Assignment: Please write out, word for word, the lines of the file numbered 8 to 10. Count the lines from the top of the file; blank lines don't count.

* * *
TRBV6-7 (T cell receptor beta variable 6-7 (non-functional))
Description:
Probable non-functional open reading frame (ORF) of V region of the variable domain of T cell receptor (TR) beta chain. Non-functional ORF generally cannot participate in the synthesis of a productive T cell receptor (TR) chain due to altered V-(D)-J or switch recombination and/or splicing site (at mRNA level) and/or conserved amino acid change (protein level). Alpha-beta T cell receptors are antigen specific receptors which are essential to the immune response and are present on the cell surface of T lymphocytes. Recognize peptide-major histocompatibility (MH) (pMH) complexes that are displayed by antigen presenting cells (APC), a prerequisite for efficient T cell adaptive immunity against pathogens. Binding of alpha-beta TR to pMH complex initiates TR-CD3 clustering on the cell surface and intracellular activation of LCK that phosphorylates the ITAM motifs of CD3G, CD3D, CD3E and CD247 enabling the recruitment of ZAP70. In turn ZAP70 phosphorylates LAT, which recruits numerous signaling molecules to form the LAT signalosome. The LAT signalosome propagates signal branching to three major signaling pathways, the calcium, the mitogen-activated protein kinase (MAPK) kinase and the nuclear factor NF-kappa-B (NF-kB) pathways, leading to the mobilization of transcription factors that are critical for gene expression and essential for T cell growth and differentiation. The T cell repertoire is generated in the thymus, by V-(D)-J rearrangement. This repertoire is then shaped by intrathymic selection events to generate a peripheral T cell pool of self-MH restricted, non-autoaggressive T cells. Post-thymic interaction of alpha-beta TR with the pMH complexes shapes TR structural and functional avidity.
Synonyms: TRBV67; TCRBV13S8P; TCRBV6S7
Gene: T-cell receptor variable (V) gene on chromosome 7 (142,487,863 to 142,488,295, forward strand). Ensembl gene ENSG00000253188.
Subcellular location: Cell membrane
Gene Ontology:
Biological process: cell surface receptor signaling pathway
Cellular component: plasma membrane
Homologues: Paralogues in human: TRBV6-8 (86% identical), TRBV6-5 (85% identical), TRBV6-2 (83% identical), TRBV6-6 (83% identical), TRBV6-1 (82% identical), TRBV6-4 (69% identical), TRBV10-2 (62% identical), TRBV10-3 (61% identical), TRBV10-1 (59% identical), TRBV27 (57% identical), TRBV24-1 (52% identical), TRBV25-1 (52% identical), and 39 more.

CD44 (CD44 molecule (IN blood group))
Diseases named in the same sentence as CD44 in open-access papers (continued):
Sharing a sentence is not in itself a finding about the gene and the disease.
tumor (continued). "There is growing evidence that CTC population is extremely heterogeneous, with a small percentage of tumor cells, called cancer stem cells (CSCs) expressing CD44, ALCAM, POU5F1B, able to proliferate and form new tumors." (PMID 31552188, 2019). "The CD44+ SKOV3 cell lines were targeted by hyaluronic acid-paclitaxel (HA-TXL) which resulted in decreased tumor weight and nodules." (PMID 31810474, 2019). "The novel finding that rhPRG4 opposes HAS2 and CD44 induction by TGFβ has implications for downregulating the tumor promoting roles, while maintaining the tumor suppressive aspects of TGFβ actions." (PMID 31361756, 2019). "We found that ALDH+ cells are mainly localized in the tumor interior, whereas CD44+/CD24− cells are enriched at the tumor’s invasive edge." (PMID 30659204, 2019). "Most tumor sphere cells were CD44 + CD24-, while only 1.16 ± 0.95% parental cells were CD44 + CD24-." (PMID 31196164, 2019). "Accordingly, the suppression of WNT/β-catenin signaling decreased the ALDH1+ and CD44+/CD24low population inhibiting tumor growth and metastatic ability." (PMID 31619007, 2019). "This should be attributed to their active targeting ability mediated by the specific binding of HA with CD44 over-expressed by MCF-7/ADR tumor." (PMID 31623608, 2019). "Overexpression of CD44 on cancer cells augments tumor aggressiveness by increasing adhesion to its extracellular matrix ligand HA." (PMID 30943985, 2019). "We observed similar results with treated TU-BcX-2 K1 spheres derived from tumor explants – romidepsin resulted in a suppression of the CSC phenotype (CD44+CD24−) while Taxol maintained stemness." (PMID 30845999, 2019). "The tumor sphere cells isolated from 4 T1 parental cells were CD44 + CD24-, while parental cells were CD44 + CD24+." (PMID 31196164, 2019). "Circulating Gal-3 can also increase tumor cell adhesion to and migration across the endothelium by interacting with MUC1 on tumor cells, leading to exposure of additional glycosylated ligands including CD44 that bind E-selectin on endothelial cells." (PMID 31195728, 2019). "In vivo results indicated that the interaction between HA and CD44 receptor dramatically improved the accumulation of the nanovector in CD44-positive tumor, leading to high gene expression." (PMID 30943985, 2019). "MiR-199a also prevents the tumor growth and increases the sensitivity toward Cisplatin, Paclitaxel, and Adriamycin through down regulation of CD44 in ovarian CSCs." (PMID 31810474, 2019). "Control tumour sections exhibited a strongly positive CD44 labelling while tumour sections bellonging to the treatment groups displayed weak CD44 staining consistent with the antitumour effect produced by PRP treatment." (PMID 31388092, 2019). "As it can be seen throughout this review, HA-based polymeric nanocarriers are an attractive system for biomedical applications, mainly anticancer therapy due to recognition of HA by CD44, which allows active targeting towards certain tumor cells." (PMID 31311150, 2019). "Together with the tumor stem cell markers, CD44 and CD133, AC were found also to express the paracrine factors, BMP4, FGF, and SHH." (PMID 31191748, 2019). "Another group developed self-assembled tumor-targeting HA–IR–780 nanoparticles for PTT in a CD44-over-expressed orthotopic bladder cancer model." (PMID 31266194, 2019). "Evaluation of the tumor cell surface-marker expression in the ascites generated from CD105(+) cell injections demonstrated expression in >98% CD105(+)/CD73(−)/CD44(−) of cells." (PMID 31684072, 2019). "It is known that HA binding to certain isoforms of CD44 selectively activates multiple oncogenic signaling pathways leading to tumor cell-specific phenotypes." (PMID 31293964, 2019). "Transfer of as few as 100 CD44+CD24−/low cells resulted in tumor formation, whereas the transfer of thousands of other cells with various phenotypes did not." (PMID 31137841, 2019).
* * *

Biological process: cell surface receptor signaling pathway
Cellular component: plasma membrane
Homologues: Paralogues in human: TRBV6-8 (86% identical), TRBV6-5 (85% identical), TRBV6-2 (83% identical), TRBV6-6 (83% identical), TRBV6-1 (82% identical), TRBV6-4 (69% identical), TRBV10-2 (62% identical), TRBV10-3 (61% identical), TRBV10-1 (59% identical), TRBV27 (57% identical), TRBV24-1 (52% identical), TRBV25-1 (52% identical), and 39 more.